When High Cholesterol Is Good for You
Cholesterol isn’t always bad for you. In fact, you can’t live without it.
Does this sound a little radical? It really isn’t. It’s just that we’ve been bombarded with the bad news about cholesterol. Its health benefits have gotten lost in all the hoopla.
Cholesterol is made in your liver, but every cell in your body needs it. Your cell walls – which let food in and keep waste products out – can’t function without cholesterol. If you didn’t have cholesterol, your whole body would shut down.
Plus, you need cholesterol to make important hormones – such as estrogen and testosterone. So you can see cholesterol has an important job.
And a new study at Columbia University points to an unexpected benefit from cholesterol. It may help keep your brain functioning better for longer. But not just any cholesterol will do the job.
You may know there are several types of cholesterol – but that two are especially important. They’re called High Density Lipoprotein (HDL, or “good,” cholesterol) and Low Density Lipoprotein (LDL, or “bad,” cholesterol).
High levels of LDL cholesterol raise your risk of clogged arteries. That can lead to heart problems. But HDL cholesterol is your friend. Experts say it carries excess “bad” cholesterol to your liver for disposal. So HDL cholesterol actually promotes heart health.
This new study found that higher levels of good cholesterol may also promote a lower risk of mental decline.1
The researchers looked at 1,130 mature adults with good mental function over the course of three years. What they found was that people with the highest levels of HDL cholesterol were 60% less likely to develop a common form of mental impairment.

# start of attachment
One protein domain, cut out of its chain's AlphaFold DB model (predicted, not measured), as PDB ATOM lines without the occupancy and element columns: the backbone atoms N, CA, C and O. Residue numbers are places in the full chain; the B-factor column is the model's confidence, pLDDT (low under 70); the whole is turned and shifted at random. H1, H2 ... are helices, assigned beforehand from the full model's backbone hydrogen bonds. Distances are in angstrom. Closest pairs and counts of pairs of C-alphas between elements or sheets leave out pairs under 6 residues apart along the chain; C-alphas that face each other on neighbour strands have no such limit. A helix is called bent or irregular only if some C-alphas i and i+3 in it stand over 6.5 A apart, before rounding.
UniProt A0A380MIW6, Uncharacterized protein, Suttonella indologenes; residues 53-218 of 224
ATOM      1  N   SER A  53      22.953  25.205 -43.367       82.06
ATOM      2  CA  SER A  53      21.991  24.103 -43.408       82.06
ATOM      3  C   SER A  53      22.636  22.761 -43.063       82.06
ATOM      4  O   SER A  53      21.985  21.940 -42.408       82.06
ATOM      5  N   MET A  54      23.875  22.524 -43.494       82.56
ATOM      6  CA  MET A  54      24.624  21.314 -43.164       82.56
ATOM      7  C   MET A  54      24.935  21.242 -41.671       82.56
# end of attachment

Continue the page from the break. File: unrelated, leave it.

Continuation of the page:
Of course, many people don’t have high levels of HDL cholesterol. So finding ways to improve your HDL number is probably worth the effort. Fortunately, there are several easy ways to support healthier cholesterol levels.
One of my favorite supplements – CoQ10 – has been shown to support higher HDL levels, lower levels of LDL cholesterol and lower blood glucose levels.2 all three effects are healthy steps. If you throw in less risk of losing your mental edge, it sounds like a winning deal to me.
Another option is adding coconut oil to your diet. In human studies, coconut oil also promotes higher HDL levels – as well as a lower Body Mass Index (BMI). In other words, coconut oil may carry a bonus of promoting weight loss.3
Another great way to support higher HDL levels is to eat a low-carb diet. Cutting out the carbs also promotes lower LDL and triglyceride (fat) levels and supports weight loss and healthier blood sugar balance.4 But, as with any other diet plan, check with your doctor before starting a low-carb diet.
As this new study emphasizes, simply lowering cholesterol isn’t necessarily a good thing. You may need to lower your LDL cholesterol – but a higher HDL number could provide significant benefits.
Dr Kenneth Woliner, M.D.
Best Life Herbals
1 Reitz C, et al. Association of Higher Levels of High-Density Lipoprotein Cholesterol in Elderly Individuals and Lower Risk of Late-Onset Alzheimer Disease. Archives of Neurology, Vol. 67 No. 12, December 2010.
2 Singh RB and Niaz MA. Serum concentration of lipoprotein(a) decreases on treatment with hydrosoluble coenzyme Q10 in patients with coronary artery disease: discovery of a new role. Int J Cardiol. 1999 Jan;68(1):23-9.
3 Assunção ML, et al. Effects of dietary coconut oil on the biochemical and anthropometric profiles of women presenting abdominal obesity. Lipids. 2009 Jul;44(7):593-601. Epub 2009 May 13.
4 Boling CL, et al. Carbohydrate-restricted diets for obesity and related diseases: an update. Curr Atheroscler Rep. 2009 Nov;11(6):462-9.